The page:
Christian students at secular universities must learn to study the Bible and apply it to their lives in order to develop a strong faith of their own in the midst of the challenges of this postmodern age. The results of interviews with students involved in InterVarsity Christian Fellowship at six universities reveal that Christian students are eager to study the Bible in small groups where there is transparency and vulnerability to share struggles and to dig deeply into the Scriptures for answers. Despite the atmosphere of relativism on their campuses, most of these students share the belief that the Bible is truth; however, their reason for this is not intellectual apologetics but personal experiences with a living God and his Word as well as trusting relationships such as family, youth group and a Christian community on campus.
Research findings demonstrate the direct correlation between a teacher'??s worldview on the controversial subject of evolutionary Darwinism versus creation, how he/she teaches the subject, and its influence on students'?? beliefs. The results of studies among high school and college students across the country are presented. The writers cite some encouraging trends-?more teachers sampled in the National Science Teachers Association believe in creation than in evolution, and the majority of high school students who were exposed to creation science in school went on to teach creation when they became teachers. The article challenges Christian college faculty to teach the biblical doctrine of creation as well as to train teachers in presenting creation to this generation. It also calls upon college administrators to hire young earth creationist teachers and to promote integration of a creationist worldview into every discipline within their college or university. The article states that since evolution and creation are irreconcilable worldviews, teachers must not attempt to reach a compromise by synthesizing these beliefs in their teaching.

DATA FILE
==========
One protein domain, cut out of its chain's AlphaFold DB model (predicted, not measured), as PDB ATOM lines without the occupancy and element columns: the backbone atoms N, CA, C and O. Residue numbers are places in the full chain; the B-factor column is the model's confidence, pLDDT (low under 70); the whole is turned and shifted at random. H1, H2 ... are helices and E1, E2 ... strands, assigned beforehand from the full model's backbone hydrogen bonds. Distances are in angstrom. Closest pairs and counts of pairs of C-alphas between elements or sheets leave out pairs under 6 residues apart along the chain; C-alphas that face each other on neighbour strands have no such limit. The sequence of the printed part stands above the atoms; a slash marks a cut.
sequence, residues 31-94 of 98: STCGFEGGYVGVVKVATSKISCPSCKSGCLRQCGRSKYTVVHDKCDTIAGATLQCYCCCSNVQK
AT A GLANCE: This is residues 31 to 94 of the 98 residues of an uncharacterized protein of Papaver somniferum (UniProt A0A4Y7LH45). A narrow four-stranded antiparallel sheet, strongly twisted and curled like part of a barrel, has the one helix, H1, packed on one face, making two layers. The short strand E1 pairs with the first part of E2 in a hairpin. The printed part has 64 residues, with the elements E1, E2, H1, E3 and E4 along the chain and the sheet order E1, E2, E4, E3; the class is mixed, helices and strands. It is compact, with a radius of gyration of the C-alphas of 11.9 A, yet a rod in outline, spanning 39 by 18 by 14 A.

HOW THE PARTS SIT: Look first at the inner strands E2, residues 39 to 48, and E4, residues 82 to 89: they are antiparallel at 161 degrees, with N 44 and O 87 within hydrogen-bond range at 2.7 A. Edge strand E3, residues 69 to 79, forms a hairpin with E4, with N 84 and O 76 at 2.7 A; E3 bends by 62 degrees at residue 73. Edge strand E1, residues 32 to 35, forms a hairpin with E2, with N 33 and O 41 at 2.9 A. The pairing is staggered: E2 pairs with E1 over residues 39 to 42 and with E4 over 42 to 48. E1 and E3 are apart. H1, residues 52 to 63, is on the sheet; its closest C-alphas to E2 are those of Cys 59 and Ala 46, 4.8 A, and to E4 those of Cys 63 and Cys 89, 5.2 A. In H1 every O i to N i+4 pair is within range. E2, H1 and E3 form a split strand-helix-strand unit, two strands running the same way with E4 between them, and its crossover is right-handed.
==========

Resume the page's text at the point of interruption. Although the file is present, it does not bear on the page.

There is a growing awareness among evangelicals that the nature of Christian faith should be more relational and communal with spiritual depth. This study explores the implications of spiritual mentoring for spiritual formation in the evangelical church today and suggests applications for Christian education.
The purpose of this qualitative, cross-sectional study of Master of Divinity students in Toronto was to explore their understandings of spirituality and its relationship to public life and social issues. While there were shared themes in the seminarians'?? perceptions of spirituality across the theological traditions, this study demonstrates significant differences exist regarding how spirituality is best expressed. Apart from students in the Jesuit tradition, there was little connection between Christian spirituality and public life. The essay concludes with theological reflections and educational implications